By analogy to the relationship between CO2 and major Antarctic warmings/long Greenlandic stadials, we might expect small CO2 increases during the small Antarctic warmings/short Greenlandic stadials. However, atmospheric CO2 change during the short stadials is not well resolved in existing ice core records owing to low temporal data resolution (280–570 years11,12,22).
We investigate CO2 variations during the short Greenlandic stadials, with a multi-decadal to centennial CO2 record with a mean sampling resolution of 95 years, from the Siple Dome ice core, Antarctica. Our new results cover the time interval of Greenlandic abrupt climate events (Dansgaard-Oeschger or DO events) DO2–7 and our sampling resolution is sufficient to examine CO2 trends during the short stadials lasting for 800–1200 years. Combined with recently published high-resolution data for DO8–10 from the same core23, we constructed a complete high-resolution CO2 record from 22 to 41 ka.
Natural smoothing of gas records in the Siple Dome ice core
Snow accumulation rates at the Siple Dome are relatively high, and therefore smoothing of gas records by diffusion and gradual bubble close-off in the firn (unconsolidated snow layer on the top of ice sheet) is relatively small24. The high snow accumulation rates also result in a small uncertainty in the relative timing between gas ages and ice ages (Δage)25, allowing better comparison of gas records with temperature proxy records24. A firn densification model for Siple Dome shows Δage of 500–1000 years during the 22–41-ka period24. Because the width of the gas age distribution at half-height is typically about 10% of Δage25,26,27,28, we estimate the gas age distribution of the Siple Dome record to be <100 years during the time interval of study. The sharp increases in the Siple Dome CH4 record (Fig. 1) clearly confirm that the smoothing of gas records is minimal on multi-centennial timescales and supports our estimation of smoothing of the Siple Dome CO2 record.
Two modes of CO2 change during Greenlandic stadials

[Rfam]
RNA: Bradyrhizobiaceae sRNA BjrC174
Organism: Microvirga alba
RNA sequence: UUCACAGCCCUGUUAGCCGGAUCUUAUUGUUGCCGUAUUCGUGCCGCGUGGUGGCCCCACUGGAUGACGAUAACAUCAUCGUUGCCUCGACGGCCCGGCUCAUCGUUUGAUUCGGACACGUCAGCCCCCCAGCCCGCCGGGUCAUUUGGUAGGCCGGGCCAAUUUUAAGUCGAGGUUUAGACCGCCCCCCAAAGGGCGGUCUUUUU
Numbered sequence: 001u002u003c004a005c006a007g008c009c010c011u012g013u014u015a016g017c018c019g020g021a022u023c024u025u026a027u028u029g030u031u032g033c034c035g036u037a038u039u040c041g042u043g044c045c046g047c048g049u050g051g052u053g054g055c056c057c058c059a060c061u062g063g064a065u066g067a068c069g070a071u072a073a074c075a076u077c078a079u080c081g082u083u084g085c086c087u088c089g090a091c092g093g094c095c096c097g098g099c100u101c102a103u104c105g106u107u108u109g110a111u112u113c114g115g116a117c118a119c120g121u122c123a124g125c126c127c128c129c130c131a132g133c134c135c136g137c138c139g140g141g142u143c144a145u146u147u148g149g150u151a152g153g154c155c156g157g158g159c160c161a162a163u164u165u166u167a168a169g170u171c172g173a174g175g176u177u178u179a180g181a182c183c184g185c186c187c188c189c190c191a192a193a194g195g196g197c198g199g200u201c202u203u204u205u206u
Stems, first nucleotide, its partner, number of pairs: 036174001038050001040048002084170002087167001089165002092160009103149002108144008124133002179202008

As shown in Fig. 1, we observe small CO2 variations of ~5 p.p.m. on centennial timescales during the short stadials. A 300-year running mean (red curve) removes these features (Fig. 1), illustrating that CO2 change was negligible on multi-centennial timescales. We observe small decreases on longer timescales during most of the short stadials (Fig. 1), but these are part of a long-term trend. After detrending it becomes clear that the CO2 change associated with short stadials themselves is insignificant (Fig. 2a). In contrast, we observe CO2 increases during the long stadials, confirming previous results from different Antarctic ice cores11,12,22,29 (Fig. 2a). The isotopic temperature proxy (δDice) from the Siple Dome ice core shows small Antarctic warmings during most of the short stadials (Fig. 2b) and confirms previous results from the EDML ice core21, implying that the small Antarctic warmings during the short stadials are not only local features but at least of larger regional extent because Siple Dome is located in the Pacific sector, while the EDML core is in the Atlantic sector in Antarctica. Combining the Siple Dome CO2 and climate records, we plot the time evolution of CO2 versus the temperature proxy (δDice) anomalies during Greenlandic stadials or Antarctic warmings, using the detrended Siple Dome CO2 and temperature proxy records for short stadials (Fig. 2c). We find that CO2 and δDice anomalies are not significantly correlated during the short stadials (average r=0.0), but positively correlated during the long stadials (average r=0.84) (Fig. 2c). A slight temperature decrease in the Siple Dome δDice between DO9 and 10 is not confirmed in the EDML isotopic temperature (δOice) record21 and excluded in our calculation. We note that Siple Dome isotopic temperature (δDice) between DO3 and 4 increases, but at EDML it decreases, presumably owing to local effects. Our finding of the two different modes of CO2 change during Greenlandic stadials for the period 22–41 ka is consistent with the results of a recent, lower resolution study of CO2 variations from 38 to 115 ka12, which shows <5 p.p.b. variations in CO2 during the short stadial events of marine isotope stage 3.